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Campus gears up for football

Jen Rowling | Friday, September 10, 2004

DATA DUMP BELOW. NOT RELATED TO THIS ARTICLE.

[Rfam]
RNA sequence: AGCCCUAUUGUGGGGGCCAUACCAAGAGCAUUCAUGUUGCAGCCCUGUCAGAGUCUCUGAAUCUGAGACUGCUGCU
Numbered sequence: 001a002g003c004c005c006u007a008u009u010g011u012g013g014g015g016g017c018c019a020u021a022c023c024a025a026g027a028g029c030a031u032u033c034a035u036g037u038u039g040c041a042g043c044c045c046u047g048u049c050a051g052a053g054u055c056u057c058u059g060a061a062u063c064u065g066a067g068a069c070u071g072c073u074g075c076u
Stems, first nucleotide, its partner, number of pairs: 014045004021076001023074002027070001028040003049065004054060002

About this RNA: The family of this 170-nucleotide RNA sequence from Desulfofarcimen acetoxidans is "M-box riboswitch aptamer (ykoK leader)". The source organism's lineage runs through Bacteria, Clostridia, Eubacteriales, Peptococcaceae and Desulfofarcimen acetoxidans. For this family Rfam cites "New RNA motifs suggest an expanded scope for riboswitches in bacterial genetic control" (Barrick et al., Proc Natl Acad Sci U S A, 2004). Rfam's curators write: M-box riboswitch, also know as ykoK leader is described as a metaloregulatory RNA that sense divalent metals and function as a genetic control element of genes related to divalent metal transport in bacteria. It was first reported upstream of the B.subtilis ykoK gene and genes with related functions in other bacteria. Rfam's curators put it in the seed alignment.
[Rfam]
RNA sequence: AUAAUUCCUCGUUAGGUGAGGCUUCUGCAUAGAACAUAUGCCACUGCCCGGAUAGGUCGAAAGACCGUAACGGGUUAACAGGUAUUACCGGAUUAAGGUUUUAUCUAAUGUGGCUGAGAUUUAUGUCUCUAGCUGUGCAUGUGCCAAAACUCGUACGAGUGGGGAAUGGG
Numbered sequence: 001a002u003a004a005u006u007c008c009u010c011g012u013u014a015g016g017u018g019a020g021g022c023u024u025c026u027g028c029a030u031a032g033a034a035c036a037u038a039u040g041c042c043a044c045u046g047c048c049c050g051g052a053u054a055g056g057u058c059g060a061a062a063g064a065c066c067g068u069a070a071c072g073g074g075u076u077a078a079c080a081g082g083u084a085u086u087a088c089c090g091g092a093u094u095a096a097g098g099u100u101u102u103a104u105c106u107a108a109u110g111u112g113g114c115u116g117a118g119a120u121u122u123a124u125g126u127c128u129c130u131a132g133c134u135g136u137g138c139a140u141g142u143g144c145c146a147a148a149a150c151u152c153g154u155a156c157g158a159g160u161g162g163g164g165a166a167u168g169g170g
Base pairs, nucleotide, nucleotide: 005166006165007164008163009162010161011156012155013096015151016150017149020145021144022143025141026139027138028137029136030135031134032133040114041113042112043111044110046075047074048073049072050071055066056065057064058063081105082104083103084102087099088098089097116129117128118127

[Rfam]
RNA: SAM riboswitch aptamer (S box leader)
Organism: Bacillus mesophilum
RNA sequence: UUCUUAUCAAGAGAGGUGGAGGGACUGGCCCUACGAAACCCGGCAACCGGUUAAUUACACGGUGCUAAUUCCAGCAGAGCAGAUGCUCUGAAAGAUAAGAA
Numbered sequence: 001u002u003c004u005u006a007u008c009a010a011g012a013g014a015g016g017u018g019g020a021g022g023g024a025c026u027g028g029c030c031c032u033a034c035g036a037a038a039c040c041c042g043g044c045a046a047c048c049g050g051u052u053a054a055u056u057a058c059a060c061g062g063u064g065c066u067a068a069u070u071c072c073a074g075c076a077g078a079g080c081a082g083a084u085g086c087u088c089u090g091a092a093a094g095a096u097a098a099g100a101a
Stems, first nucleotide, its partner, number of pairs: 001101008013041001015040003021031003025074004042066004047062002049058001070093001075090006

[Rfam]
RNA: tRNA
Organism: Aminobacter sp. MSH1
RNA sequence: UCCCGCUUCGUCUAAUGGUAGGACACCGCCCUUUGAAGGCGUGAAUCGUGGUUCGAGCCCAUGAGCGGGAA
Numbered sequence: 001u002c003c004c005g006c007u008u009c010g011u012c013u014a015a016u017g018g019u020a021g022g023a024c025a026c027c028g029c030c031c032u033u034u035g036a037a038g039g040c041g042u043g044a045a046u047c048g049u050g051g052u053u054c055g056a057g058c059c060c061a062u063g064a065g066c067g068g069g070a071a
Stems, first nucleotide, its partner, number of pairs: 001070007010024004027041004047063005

Football Saturdays at Notre Dame, deeply rooted in the University’s tradition and reputation, don’t just happen – it takes a lot to put the ‘fight’ in the Fighting Irish. Months of preparation are involved in creating these renowned weekends, when fans flock to campus from all corners of the world. From the students in the dorms to the chefs at the dining hall to the bookstore staff, everyone in the community has a hand in making a home game the spectacle it is.Along with the enormous flow of spectators comes the need for enormous amounts of food. The dining hall staff arrives at 6:30 a.m. to take on the task of feeding an expected 4,500 diners for brunch. They also prepare 2,000 lbs. of hamburger patties and 1,000 lbs. of brats to supply the student-run concession stands.The food service responsibilities continue postgame with the special candlelight dinner in South Dining Hall, which is prepared for a flood of up to 3,000 students and guests”Candlelight is special. We dim the lights and try to set the mood,” said Tony William, SDH unit chef. “It is not your normal, everyday [dining hall experience].”Because a trip to Notre Dame wouldn’t be complete without a piece of Kelly green paraphernalia, more than 100,000 tourists are expected to converge upon Hammes Bookstore. “There are so many people you can’t see the floor,” said event and commission relations manager Hedge Harridge.Complete with 60 open registers and a pianist playing traditional Notre Dame songs in the background, the bookstore is ready for the onslaught. Extra merchandise has been packed into backrooms and two rented trailers. The bookstore will also feature special events, including a book signing by University President Father Edward Malloy and a performance by the Notre Dame cheerleaders.”Some folks have saved up money. This is their Disney World,” said Harridge. “They want to bring home souvenirs; we want them to have an amazing experience.”Amidst all the excitement, safety cannot be ignored. Notre Dame Security/Police began preparing for the home football games over the summer by hiring 35 South Bend and 35 county police to patrol the stadium. Since the Sept. 11 terrorist attacks and subsequent legislation, the stadium and packages entering it are thoroughly searched.Beginning at 5:30 am, the NDSP will be working 12-hour shifts, and for the first time have taken on the task of parking the thousands of guests, when once an outside company was paid to do the job.”With 80,000 people you are going to have some problems,” NDSP director Rex Rakow said. “We have a good staff to anticipate problems and react to them.”Each game, NDSP ejects approximately 60 people for alcohol-related issues, thrown objects and fighting.The Notre Dame usher team, the yellow-clad staple of home games, is composed of 857 members that hail from 15 different states. Many travel to campus for the weekend, and 550 of them are unpaid volunteers. While many ushers are veterans of the trade, 50 to 60 are hired each year. Head usher Cappy Gagnon said he selects new members based on their expressed love for the ideals of Notre Dame. “My team of ushers are Ambassadors for ND,” said Gagnon.While their actions might not get their names down in the books with all the Notre Dame football greats, the dedicated workers certainly have a hand in writing history.